I really had no idea whether the Doctor would shoot Rassilon, or the Master. Though I know it wouldn’t have been like the Doctor to really use the gun to hurt someone, this situation was so dfferent from everything we had ever seen… but I was glad he only shot the machine. So he stayed in character. Despite the situation, and the insanity of it all, the Doctor didn’t forget who he is and that he would never hurt anyone like that. He’s the Doctor. He doesn’t use guns. His most useful and proven weapon is his mind.
Not going for the easy solution here is another evidence of how genius RTD is.
It wasn ever said in the episodes (but in an interview, as I read I few minutes ago), but somehow I know from the moment the “woman” appeared on the TV screen in Wilf’s house that she is the Doctor’s mum. I can’t explain why, but I just knew it. And the ending, when she lowered her hands and she and and the Doctor looked at each other proved it for me. Another heart-breaking moment, because we know he also consciously decided to kill his mother when he destroyed the machine and therefore connection.
By the way, just a thought, the pictures of Gallifrey, the broken Citadel and the battlefield (the shield!) surrounding it, it reminded me much of medival battles, and also a bit of “Kingdom Of Heaven” or “Lord Of The Rings”.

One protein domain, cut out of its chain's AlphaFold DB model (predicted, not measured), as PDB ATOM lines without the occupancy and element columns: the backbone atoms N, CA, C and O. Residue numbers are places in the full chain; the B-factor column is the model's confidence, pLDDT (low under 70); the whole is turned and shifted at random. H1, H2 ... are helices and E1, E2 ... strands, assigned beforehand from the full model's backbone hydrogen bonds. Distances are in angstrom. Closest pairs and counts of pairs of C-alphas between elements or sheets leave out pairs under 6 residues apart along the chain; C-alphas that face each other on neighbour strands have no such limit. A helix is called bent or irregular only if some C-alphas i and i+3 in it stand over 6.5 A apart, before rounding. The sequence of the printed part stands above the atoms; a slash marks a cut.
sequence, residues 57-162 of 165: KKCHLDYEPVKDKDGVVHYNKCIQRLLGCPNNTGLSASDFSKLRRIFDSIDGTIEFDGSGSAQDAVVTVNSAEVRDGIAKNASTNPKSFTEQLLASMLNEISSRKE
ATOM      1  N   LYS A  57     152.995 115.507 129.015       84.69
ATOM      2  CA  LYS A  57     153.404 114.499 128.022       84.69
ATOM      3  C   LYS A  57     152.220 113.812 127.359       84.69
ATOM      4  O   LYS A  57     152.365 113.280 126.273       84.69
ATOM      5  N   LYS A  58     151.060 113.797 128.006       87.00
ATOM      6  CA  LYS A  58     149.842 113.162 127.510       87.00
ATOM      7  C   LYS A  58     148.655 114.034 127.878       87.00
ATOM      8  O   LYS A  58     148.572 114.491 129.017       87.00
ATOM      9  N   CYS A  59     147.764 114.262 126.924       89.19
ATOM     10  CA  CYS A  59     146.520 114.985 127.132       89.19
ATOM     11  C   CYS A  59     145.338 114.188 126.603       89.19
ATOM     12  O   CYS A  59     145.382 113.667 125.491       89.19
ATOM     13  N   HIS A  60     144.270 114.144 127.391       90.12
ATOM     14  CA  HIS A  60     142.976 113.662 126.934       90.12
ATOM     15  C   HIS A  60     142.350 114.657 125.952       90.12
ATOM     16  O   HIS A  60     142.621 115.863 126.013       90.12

Since I had avoided all spoilers, I had no idea what would trigger his regeneration. Of course I knew of the knocks, four times, that would bring his doom. But there had been a few people, knocking four times, throughout the two-parter, and I was convinced it would be the Master who would be responsible for the Doctor’s end.
Of course it was curious that Wilf wasn’t unaffected by everything, especially that whole “Master race” transformation. Why not him? Donna I can explain; she had been and maybe still was the DoctorDonna (just think of the “defense mechanism”, when Donna gae a wave of Vortex-energy). And I guess it would already been enough to just having travelled with the Doctor. So, okay, before the Master’s plan was carried out, Wilf was in the TARDIS, and travelling with the Doctor. A very little tiny bit. But he was the only one seeing the Master’s face before. I knew, suspected Wilf had to have a special meaning for all these events.